Transforming events

Now the search is working as it should be. But there is one thing that could be improved. Right now every time user changes text input, a new request is sent. So when user types name of the song very quickly there would be as many requests as many letters this title contains. Good practice in this situation is to wait for a small amount of time and cancel the previous request when new is send. This method is called debounce, you can find more information about it in ReactiveX documentation.

@override
Stream<SongsSearchState> transformEvents(Stream<SongSearchEvent> events,
    Stream<SongsSearchState> Function(SongSearchEvent event) next) {
  return super.transformEvents(
    (events as Observable<SongSearchEvent>).debounceTime(
      Duration(milliseconds: DEFAULT_SEARCH_DEBOUNCE),
    ),
    next,
  );
}

As I have mentioned before, we can extend Equatable in events class of BLoC, to know whenever the state changed to new. This gives us the possibility to override function transformEvents in BLoC and manipulate the incoming stream

Communication between BLoCs

Let's skip in time for a while. I have implemented second BLoC with a possibility to add and edit a song. Allegorically as I shown before I added events states and assigned it to screen.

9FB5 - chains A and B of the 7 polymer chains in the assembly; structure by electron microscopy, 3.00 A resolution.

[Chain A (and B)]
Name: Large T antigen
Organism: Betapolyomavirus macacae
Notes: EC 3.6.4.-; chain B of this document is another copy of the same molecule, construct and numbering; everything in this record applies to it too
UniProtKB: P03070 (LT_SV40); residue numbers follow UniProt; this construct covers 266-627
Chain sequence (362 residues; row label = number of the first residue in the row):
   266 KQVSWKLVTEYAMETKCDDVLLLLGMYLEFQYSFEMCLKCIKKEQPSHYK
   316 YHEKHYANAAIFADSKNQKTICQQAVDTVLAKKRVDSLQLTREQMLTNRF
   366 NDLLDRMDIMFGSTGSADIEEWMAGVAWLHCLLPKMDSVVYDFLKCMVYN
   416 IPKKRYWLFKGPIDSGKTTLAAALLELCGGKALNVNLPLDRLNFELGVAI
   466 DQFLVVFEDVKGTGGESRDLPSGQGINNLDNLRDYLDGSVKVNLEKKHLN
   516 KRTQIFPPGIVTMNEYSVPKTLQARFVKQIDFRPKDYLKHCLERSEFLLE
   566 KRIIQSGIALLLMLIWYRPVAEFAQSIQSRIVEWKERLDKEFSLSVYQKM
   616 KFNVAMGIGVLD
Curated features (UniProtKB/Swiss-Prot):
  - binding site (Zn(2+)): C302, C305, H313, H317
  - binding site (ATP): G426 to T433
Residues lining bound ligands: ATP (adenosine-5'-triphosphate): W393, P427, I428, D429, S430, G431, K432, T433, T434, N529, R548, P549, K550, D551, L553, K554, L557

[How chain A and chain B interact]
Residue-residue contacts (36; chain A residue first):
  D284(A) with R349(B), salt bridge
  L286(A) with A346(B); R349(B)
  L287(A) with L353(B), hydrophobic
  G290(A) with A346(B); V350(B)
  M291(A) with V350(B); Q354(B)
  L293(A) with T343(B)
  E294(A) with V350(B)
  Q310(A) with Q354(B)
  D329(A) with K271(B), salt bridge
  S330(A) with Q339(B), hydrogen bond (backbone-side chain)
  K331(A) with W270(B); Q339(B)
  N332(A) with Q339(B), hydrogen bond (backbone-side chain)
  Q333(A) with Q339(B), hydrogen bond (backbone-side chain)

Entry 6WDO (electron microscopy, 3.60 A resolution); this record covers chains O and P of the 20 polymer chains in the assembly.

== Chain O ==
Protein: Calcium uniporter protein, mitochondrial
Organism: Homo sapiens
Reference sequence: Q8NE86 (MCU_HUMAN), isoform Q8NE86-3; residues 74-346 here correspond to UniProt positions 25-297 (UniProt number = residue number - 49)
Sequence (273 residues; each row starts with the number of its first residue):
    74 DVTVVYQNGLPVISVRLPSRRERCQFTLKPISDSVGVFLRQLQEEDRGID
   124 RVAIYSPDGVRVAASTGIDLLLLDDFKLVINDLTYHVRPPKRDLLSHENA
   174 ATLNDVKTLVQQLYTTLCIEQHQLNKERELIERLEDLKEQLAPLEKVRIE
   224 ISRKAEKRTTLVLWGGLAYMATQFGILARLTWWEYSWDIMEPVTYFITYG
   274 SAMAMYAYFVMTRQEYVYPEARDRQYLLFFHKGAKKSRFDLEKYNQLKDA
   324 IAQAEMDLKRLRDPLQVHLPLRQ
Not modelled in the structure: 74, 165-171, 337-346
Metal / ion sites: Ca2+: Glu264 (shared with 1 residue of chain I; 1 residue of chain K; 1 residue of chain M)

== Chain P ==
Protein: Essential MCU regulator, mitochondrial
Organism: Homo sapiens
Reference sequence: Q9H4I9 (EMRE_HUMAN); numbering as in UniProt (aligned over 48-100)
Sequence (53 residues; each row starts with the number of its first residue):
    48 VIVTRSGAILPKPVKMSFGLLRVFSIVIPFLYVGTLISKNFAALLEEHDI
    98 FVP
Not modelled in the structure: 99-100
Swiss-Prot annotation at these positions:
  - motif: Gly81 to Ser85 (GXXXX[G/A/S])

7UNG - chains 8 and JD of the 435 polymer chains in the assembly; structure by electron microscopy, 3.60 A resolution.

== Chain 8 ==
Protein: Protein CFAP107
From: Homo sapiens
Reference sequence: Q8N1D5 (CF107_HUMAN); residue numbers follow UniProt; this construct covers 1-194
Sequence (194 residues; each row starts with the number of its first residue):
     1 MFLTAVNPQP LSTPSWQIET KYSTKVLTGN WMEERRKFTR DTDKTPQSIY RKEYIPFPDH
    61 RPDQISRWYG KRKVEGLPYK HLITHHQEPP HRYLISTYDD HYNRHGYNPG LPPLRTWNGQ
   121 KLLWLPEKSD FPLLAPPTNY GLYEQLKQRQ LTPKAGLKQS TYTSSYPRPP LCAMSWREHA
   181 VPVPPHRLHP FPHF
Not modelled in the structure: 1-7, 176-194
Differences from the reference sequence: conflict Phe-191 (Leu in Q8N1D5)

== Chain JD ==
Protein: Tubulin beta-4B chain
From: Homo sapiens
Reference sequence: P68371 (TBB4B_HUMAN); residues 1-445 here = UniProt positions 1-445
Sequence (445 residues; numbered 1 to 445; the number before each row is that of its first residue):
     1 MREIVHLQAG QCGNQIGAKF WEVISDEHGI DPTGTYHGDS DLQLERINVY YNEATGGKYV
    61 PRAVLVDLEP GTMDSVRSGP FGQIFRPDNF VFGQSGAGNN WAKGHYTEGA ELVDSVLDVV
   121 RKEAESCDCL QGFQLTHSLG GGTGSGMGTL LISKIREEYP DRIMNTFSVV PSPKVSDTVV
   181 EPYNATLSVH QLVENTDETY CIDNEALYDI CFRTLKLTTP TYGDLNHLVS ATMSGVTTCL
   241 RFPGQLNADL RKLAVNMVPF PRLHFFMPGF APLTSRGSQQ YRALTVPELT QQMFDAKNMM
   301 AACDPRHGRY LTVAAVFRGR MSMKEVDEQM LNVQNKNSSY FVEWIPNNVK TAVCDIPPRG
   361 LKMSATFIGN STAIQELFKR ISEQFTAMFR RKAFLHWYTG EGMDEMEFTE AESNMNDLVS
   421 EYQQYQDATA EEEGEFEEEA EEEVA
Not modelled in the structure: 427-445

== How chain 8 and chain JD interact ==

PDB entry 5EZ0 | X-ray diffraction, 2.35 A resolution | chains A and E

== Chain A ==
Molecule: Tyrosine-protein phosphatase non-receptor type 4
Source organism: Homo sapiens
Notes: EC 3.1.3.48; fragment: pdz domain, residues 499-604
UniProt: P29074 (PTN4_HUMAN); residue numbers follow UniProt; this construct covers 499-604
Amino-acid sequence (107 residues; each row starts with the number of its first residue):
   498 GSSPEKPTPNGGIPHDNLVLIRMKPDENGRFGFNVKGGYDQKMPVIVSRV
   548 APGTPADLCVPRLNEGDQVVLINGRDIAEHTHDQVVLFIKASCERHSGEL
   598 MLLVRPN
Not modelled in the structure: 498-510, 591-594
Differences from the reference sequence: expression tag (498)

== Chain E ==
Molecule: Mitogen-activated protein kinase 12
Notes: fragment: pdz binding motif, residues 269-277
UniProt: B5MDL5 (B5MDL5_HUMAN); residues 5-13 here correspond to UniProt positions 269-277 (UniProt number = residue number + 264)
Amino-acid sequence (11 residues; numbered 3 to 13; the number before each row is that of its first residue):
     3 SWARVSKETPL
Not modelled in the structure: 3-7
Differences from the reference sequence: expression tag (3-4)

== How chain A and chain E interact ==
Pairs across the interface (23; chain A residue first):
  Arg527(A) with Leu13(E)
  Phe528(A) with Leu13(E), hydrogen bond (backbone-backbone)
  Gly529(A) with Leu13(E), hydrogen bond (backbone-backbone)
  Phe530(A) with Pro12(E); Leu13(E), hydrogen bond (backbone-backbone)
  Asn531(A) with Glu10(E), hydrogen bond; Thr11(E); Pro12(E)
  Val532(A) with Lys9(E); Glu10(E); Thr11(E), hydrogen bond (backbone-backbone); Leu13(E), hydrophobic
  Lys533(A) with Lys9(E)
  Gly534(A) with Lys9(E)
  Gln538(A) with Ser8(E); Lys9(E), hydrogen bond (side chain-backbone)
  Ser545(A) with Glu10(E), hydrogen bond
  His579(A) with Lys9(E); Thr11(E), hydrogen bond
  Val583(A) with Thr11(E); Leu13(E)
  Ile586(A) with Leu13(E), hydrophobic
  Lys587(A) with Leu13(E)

Everything worked great until I had added a song and went back to my search screen. When there was inserted search query that newly added song should contain, it would not appear on the list. 

My first solution was to update the list after adding and removing the song. But it generated unnecessary API calls. I found a better solution, which is listening to my second BLoC state changes in the first one.

First I had to add new events to SongSearchBloc - SongAdded and SongUpdated - which will pass the instance of added or changed song. Then create something called StreamSubscription, which is responsible for listening changes from other BLoC.

final SongAddEditBloc songAddEditBloc;

StreamSubscription addEditBlocSubscription;

SongsSearchBloc(
    {@required this.lyricsRepository, @required this.songAddEditBloc}) {
  songAddEditBloc.listen((songAddEditState) {
    if (state is SearchStateSuccess) {
      if (songAddEditState is EditSongStateSuccess) {
        add(SongUpdated(song: songAddEditState.song));
      } else if (songAddEditState is AddSongStateSuccess) {
        add(SongAdded(song: songAddEditState.song));
      }
    }
  });
}

It is also very important to remember to cancel a subscription after it won't be needed anymore. Every BLoC can override method close, which is called after BLoC will no longer be used.

@override
Future<void> close() {
  addEditBlocSubscription.cancel();
  return super.close();
}

Since I have created second BLoC, and since the first one depended on it, main file should be modified once again.

@override
Widget build(BuildContext context) {
  return MultiBlocProvider(
    providers: [
      BlocProvider<SongAddEditBloc>(
        builder: (context) =>
            SongAddEditBloc(lyricsRepository: lyricsRepository),
      ),
      BlocProvider<SongsSearchBloc>(
        builder: (context) => SongsSearchBloc(
            lyricsRepository: lyricsRepository,
            songAddEditBloc: BlocProvider.of<SongAddEditBloc>(context)),
      ),
    ],
    child: MaterialApp(
        //main app code
        ),
  );
}

Testing with BLoC